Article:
Posted on April 22, 2012 by CJ Siewert
When traveling on Minnesota Highway 68, which runs east-to-west from Mankato to the South Dakota border past Canby, you won’t be driving through many big cities. New Ulm and Marshall are practically the only two towns on that stretch of highway you wouldn’t miss if you closed your eyes for more than a few moments. What you would be passing through, though, is some of the most prideful communities of amateur baseball with long-lasting traditions. Milroy, a town of less than 300 people just a few miles east of Marshall, is one of those communities and the people in the Milroy area now have something to be even more proud of.
The Milroy Irish, who formed in 2009, are completing the final steps of their brand new field, the Irish Yard. The team will dedicate its new ballpark on Saturday, June 2 with a doubleheader against Gopher League opponents Tracy Express and Minneota Mudhens. The Irish Yard, which lies approximately five miles from Milroy off Highway 19 in Redwood County, was built to accommodate the playing schedule of the newly formed Irish.
“The Milroy Yankees, who have been the main amateur team in town since 1955, had 22-plus players on their roster so we thought it would be a good idea to have another team,” Irish Manager Bob Dolan said. “I’ve got three boys that were sophomore to senior high at the time and my brother had his two sons who had a lot of friends that wanted to play baseball, so we thought we’d open a new team in 2009.”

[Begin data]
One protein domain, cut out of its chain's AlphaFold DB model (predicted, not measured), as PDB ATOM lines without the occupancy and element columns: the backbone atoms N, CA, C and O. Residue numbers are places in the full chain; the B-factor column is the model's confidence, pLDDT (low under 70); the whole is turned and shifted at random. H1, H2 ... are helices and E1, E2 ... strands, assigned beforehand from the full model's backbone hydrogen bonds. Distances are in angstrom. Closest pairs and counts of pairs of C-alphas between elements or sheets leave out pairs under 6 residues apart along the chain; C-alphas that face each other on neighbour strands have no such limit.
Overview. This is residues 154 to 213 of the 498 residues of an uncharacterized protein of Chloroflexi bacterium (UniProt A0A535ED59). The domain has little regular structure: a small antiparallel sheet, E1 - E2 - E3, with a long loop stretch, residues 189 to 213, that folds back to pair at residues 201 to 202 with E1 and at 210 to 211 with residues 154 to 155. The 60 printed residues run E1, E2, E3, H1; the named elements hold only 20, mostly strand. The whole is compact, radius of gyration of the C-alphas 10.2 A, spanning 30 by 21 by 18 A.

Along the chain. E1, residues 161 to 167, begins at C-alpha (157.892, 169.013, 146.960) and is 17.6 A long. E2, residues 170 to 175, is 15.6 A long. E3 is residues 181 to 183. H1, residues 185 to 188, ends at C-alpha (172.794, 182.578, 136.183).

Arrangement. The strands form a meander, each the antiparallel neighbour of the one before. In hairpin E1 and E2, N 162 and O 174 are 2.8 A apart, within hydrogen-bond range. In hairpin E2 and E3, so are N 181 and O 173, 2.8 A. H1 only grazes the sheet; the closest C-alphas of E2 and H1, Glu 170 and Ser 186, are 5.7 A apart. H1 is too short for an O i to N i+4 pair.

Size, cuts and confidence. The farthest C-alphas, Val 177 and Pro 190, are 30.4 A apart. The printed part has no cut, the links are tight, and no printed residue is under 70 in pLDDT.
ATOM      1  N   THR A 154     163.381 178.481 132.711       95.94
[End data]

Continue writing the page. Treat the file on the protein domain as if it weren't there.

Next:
The nickname “Irish” came from Milroy’s original team, which it used from 1945-1954. In the last season of being called the Irish in 1954, Bob’s father, Joe Dolan, and his uncles played on the Class B State Championship team, defeating St. Joseph in the title game. The name was changed to “Yankees” in 1955.
When the second Milroy team was formed in 2009, the Irish played at Southwest Minnesota State University in Marshall because they couldn’t work out a schedule with the Yankees. But with such a great tradition of baseball in Milroy, the Dolan’s, who now have seven family members on the Irish club, thought it was a great opportunity to construct a new field.
“We talked to a neighbor of mine who lives just down Highway 19 and she was going to cut away from her farmland, which is a pretty neat area with a feeling similar to that of the Field of Dreams in Iowa because it is literally cut out of the corn field,” Dolan mentioned. “We purchased that in 2010 and started working on the field in August that year.”
When the land was purchased in July 2010, the field had three-foot beans in it. The farmer was not supposed to plant the beans and had to mow them over with a side-cutter. “I’m sure the farmers thought we were crazy,” noted Dolan.
With the field near completion now, it has a few unique features that would give you the feeling of watching a game in the MLB American League East. The grandstand will have 72 seats from the Baltimore Orioles’ Camden Yards and the scoreboard, which is a large 56-by-20-foot display, looks like the old Boston Red Sox’ “Green Monster” board with the numbers that drop from behind. The scoreboard will also have the Gopher League standings on the right side.